You can’t see it in the photo. So I invite you to image behind the photographer, at the edge of the parking lot. A paved walking path. Open during daylight hours. (I’ve never been much for walking in the dark.) Adults — do you want to exercise the body first? Or do you prefer after you check out your library items and stash them in your vehicle? Are the children rowdy? Perhaps a little physical exercise first before they enter and use their “inside” voices.
In recent weeks, I’ve taken my morning walk a little earlier. It’s not a big change, twenty minutes or so.
The scene is much the same. Yet a few differences appear. The sun is a touch lower. The air a degree cooler. A line is forming outside the plasma center. A different group of people are walking (or being walked by) dogs. Traffic is a different mix of business trucks and private vehicles.
And I get to play a game. Will I be successful is walking the gauntlet? Or will I end up with an unplanned shower?
Cold rain. Wind. Snow swirling and dancing across the ground.
Three good reasons to move the daily walk into the mall.
Nice flat surface. People to watch. Dry and warm.
Walk, walk, walk. Past the row of shops, loop around at the department store, and return past the kiosks. There’s a couple doing the same path at a different speed. Up the stairs to another level. Make a oval past different shops. Savor the smell from the food court. Pause to adjust the shoelace. Walk. Walk. Walk.
Oh, good. Exactly what I need before I summon the energy to one final lap of the businesses.
The park appeared tiny from the road past the hospital. Aside from a modest parking lot and a little wild area along a small creek there wasn’t much too it.
Well…there was this footbridge. It must lead to something.
So on a fine January day, I parked in the lot and went exploring. I needed the steps for my exercise program. And when weather permits I prefer fresh to mall recycled air.
Step, step, step over the creek. The wooden planks bring the story of the three Billy goats crossing the bridge where the troll lived. (O, that’s an old story which my father told with much expression.)
Asphalt paths wound past ball fields, branched to give a choice on into the woods or loop around on the level past a second parking lot. I took the wooded route and admired the woods at rest. Leaves on the ground. A few patches of brown grass. Rocks exerting authority when the eye is not distracted by busy summer growth. A few birds gathering lunch and calling to friends.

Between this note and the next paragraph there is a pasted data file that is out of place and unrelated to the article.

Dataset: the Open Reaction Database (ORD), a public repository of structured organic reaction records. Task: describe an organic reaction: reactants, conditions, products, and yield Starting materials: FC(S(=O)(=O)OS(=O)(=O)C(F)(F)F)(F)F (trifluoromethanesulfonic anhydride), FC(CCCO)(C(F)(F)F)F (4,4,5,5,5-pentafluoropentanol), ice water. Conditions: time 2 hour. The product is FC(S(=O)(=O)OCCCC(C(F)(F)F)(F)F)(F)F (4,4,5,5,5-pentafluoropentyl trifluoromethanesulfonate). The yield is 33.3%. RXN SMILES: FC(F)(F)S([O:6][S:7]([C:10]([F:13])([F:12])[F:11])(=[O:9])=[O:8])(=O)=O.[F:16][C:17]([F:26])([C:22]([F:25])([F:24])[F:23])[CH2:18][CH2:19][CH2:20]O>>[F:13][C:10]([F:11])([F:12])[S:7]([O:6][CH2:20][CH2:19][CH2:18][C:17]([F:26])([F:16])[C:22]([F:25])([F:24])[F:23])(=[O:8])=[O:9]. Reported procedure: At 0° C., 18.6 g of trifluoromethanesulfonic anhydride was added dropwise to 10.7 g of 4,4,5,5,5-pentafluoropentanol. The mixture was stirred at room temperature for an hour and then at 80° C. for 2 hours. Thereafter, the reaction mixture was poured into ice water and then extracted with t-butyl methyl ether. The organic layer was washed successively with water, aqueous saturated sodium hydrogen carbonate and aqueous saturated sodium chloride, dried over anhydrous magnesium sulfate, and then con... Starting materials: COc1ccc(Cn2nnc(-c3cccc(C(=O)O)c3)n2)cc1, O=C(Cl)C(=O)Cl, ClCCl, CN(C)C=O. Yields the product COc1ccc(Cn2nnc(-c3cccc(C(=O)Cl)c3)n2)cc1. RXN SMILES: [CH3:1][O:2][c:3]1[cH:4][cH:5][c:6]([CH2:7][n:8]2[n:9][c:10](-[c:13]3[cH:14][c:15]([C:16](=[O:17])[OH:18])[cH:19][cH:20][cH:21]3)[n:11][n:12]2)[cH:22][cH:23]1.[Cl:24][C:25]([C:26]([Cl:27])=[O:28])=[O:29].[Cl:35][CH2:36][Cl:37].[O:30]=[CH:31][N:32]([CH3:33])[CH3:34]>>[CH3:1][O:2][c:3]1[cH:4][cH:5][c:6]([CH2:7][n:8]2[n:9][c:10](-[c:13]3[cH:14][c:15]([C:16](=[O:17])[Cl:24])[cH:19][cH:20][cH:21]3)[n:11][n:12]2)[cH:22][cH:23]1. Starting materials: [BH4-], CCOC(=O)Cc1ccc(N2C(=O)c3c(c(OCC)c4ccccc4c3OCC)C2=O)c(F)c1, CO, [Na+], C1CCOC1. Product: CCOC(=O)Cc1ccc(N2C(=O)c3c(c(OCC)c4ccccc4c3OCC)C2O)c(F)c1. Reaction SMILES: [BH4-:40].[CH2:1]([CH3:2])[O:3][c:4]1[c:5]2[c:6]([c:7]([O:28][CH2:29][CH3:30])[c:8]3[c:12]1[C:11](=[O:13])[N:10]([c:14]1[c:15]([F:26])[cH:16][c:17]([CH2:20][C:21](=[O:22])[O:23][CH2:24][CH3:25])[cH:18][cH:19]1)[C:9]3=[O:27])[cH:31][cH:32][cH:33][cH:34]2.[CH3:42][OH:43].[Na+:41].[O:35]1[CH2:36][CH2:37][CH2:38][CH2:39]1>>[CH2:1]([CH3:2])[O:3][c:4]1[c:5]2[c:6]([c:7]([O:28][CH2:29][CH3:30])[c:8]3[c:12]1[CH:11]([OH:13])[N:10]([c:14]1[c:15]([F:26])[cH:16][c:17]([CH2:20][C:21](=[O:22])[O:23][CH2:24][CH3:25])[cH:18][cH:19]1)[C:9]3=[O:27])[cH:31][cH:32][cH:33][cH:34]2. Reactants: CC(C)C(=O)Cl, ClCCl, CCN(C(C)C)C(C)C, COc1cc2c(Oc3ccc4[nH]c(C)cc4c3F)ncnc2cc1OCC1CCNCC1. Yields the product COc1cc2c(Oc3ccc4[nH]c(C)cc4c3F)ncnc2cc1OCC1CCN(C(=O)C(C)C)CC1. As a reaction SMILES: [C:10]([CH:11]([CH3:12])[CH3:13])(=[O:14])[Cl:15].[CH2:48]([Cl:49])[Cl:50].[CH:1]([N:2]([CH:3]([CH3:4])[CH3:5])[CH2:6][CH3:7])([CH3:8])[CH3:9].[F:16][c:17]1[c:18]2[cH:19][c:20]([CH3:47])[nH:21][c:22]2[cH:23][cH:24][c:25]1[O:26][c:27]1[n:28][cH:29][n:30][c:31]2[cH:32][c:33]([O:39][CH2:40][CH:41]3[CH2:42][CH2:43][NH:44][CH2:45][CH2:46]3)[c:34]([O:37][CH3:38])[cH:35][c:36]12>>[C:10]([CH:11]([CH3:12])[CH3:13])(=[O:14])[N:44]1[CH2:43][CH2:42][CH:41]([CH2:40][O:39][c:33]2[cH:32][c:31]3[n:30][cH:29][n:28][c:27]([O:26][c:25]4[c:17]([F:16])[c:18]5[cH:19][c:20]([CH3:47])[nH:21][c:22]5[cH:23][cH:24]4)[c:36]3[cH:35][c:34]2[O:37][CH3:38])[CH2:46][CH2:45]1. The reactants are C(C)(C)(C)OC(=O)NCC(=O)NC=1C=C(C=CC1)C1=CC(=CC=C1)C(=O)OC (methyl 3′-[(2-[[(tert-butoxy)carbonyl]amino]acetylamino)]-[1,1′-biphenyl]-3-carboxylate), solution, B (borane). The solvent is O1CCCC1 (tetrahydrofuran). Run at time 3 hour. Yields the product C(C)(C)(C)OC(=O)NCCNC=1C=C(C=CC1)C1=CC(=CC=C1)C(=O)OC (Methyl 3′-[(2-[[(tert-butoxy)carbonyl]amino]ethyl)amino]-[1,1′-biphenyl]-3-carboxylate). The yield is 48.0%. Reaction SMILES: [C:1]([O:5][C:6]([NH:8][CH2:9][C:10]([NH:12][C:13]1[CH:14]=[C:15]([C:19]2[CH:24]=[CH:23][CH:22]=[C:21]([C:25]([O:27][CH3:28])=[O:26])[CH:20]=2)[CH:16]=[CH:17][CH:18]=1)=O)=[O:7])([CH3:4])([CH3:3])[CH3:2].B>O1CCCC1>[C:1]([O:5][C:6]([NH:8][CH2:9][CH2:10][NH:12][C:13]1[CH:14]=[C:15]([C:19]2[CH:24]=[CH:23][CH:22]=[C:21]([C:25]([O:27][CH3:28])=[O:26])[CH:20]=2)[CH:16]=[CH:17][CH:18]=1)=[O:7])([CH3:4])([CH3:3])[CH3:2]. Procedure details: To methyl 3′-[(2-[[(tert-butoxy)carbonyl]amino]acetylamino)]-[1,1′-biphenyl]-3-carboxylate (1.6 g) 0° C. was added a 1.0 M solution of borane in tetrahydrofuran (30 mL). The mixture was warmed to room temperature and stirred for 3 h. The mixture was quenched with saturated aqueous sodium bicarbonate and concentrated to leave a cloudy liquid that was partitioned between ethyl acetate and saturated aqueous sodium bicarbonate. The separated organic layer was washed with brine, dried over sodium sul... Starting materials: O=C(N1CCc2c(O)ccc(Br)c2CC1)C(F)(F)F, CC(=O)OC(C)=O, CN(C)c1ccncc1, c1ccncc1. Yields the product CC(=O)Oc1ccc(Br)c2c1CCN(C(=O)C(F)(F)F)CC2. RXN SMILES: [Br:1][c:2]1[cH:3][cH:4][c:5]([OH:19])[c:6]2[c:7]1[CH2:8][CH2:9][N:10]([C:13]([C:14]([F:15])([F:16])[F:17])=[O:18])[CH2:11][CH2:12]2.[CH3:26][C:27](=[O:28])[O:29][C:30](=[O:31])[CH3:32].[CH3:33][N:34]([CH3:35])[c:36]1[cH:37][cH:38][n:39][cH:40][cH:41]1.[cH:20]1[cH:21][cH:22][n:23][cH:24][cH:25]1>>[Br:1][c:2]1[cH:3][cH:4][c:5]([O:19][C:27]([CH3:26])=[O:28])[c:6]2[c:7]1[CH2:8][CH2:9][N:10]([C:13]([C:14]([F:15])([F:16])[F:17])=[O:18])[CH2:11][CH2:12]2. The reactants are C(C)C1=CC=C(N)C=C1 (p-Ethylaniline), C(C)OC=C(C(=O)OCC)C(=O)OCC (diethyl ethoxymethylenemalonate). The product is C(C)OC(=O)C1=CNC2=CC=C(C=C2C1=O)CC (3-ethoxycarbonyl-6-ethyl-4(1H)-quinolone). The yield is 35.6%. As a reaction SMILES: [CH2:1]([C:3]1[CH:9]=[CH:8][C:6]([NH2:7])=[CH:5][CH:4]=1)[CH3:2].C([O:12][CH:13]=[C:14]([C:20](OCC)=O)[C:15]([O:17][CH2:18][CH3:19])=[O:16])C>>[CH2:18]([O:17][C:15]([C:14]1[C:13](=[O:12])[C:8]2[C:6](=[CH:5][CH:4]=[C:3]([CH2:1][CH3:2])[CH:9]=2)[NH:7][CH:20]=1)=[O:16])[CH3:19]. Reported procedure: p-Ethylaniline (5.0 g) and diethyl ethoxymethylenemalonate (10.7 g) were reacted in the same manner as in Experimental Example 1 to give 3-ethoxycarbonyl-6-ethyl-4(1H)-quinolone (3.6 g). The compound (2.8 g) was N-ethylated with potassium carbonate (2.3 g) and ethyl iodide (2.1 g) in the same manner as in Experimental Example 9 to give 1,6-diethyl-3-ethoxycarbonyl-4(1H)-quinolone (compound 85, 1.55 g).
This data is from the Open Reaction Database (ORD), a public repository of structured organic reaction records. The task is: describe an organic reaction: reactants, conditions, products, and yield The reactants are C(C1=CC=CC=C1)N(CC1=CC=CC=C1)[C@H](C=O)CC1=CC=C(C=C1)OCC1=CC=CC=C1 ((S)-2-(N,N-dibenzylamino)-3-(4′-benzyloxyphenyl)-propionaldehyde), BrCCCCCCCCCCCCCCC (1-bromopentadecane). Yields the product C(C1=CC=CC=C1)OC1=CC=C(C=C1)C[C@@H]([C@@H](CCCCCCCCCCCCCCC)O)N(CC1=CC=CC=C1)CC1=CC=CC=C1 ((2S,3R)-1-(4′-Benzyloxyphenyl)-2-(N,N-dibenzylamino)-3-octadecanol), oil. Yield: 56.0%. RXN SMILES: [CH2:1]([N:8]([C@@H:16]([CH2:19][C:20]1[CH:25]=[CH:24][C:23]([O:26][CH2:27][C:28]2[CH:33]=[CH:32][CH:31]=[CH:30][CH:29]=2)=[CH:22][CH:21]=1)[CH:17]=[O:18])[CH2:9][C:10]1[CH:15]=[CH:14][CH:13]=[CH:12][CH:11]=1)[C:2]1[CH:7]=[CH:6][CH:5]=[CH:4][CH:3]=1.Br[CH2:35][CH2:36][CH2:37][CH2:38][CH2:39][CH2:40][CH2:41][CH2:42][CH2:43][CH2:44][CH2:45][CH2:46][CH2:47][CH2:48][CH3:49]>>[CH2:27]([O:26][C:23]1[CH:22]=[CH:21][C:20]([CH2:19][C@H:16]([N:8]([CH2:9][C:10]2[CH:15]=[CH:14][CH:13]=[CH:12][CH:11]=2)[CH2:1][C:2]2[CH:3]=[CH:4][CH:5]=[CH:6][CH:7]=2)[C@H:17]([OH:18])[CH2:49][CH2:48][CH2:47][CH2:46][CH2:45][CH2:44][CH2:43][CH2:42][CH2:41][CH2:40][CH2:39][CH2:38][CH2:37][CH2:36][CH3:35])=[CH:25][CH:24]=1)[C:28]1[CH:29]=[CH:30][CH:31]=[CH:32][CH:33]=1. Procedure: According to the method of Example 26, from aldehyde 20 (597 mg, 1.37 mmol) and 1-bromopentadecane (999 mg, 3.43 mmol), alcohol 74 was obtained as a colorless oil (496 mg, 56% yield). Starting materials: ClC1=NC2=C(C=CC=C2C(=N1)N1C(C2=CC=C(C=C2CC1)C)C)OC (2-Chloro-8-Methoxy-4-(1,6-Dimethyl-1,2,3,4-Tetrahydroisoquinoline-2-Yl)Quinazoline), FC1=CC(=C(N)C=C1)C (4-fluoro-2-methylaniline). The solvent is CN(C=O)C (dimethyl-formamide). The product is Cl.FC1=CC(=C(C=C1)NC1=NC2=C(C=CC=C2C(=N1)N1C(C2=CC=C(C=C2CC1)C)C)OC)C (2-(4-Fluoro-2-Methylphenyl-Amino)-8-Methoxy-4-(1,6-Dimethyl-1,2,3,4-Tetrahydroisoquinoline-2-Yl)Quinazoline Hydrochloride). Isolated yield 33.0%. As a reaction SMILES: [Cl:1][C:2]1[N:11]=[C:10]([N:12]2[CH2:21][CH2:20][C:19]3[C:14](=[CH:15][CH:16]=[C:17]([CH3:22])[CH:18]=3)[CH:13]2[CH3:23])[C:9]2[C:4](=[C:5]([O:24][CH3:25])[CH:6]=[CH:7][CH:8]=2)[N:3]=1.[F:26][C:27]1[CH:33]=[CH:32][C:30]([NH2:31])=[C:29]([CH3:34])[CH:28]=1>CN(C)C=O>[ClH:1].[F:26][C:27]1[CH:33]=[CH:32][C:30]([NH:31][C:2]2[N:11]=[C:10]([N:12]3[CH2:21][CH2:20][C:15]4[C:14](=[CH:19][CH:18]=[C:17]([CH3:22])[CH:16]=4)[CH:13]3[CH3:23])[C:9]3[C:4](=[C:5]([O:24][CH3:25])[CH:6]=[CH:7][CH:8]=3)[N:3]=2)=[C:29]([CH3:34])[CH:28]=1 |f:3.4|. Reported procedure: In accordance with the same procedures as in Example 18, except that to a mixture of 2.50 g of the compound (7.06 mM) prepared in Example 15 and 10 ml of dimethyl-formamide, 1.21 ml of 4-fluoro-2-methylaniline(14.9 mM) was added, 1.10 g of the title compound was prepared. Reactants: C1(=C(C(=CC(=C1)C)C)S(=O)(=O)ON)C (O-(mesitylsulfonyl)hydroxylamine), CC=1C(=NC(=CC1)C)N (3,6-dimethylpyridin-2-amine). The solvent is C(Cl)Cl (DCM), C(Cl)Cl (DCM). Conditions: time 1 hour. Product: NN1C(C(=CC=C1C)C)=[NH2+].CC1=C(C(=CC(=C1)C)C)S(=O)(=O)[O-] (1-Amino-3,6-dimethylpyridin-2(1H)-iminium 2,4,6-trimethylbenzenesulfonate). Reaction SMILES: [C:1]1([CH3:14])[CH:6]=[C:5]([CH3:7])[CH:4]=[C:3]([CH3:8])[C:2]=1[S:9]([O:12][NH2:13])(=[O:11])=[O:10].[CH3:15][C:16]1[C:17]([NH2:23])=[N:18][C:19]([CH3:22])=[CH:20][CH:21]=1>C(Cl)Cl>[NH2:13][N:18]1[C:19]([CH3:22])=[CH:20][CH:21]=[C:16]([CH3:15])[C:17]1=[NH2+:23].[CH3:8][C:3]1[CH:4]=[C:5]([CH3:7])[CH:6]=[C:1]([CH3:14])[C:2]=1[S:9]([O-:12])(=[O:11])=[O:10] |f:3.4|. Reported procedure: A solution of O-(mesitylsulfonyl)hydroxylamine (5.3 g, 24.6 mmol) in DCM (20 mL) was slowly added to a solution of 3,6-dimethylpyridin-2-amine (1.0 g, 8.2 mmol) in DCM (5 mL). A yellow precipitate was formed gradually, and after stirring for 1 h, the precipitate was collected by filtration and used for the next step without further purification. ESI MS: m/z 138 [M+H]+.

It’s good to take a risk and cross over the bridge to explore.
One of the more photographed objects this summer has been the moon. Or should I say “super moon”. By now I think you’ve see video on the TV or still pictures on Facebook with the extra large, extra close, full moon framed by famous landmarks.
It’s a beautiful site. One of the few astronomical events enjoyable where artificial light distracts from planets and other transient objects. It hangs there, above the horizon as a yellow to orange disk pulling your attention. (Careful when driving.)
A few days ago, while out for my morning walk, I encountered it again. Large, white in a blue sky. I can hear it call — Hey! I’m more than a nightlight.
Three thousand people makes quite an early morning crowd. And that’s just the runners and walkers. You need to add more for family and friends that came along to encourage plus the few thousand schoolchildren arriving for the events to follow.
We started promptly. The “elite” runners and others that knew what they were doing in the front of the pack. Then we all surged forward, stepped across the electronic timing line, and parted around the photographer on his ladder.
The herd, myself included, advanced on the park road, crossed a bridge, and turned a corner to go up the hill. I saw my first and only casualty prior to the first mile marker. I’m thinking Mr. Squirrel fell victim to the final motor vehicle to pass by instead of a runner or stroller.
Step, step, step. Runners passed me then slowed their pace. I kept steady and eased ahead. Once pause to retie a shoelace. Step, step, step. Accept the cup of water at the half-way point and keep moving. Down a slope, up again, another corner and around the outdoor theater. Mile two is past. Where’s the next one?
The quicker among us have finished and come along the side to encourage others with the sight of the earned necklace. Step, step, step.
The Goal is within Sight!
Need to rest after your walk? Starr Tree Farm is now available in paperback.
Part of the adventure of living in the center of the United States is the weather.
Winds and weather fronts approach from any direction. (Okay, from the East is rare.) During the winter cold arctic air attacks from the North. Then it’s pushed away by some warm air with Gulf moisture. Add a system from the Pacific after it’s shed moisture over the Western mountains. You have a virtual stew of weather — a place where on one day you can have snow, ice, rain, and sunshine.
A few weeks ago we had a snow storm — on of those that went into the record books as one of the top five. Since then we’ve had a mix of warmer sunny days, another ration or two of snow to remind us of the season, and rain to hasten the snow melt. Only remnants of the snow and ice linger in the shady places. I found this example on a popular hiking/biking trail.
This couple stays outside and welcomes winter visitors.
Many of their December companions are gone now — stakes pulled from the ground, electric cords wrapped, and all put into a box for the next eleven months. But this pair can stay a little longer.
January needs a few bright spots. Perhaps it’s new clothing received at Christmas. Red candles can add a dash of color and a cozy scent to a room. And my personal favorite — comfort food. Chili? Soup? Mashed potatoes beside grilled meat?
Let the welcoming committee greet you, invite you to come inside to warm your toes and nose and enjoy one or more winter pleasure.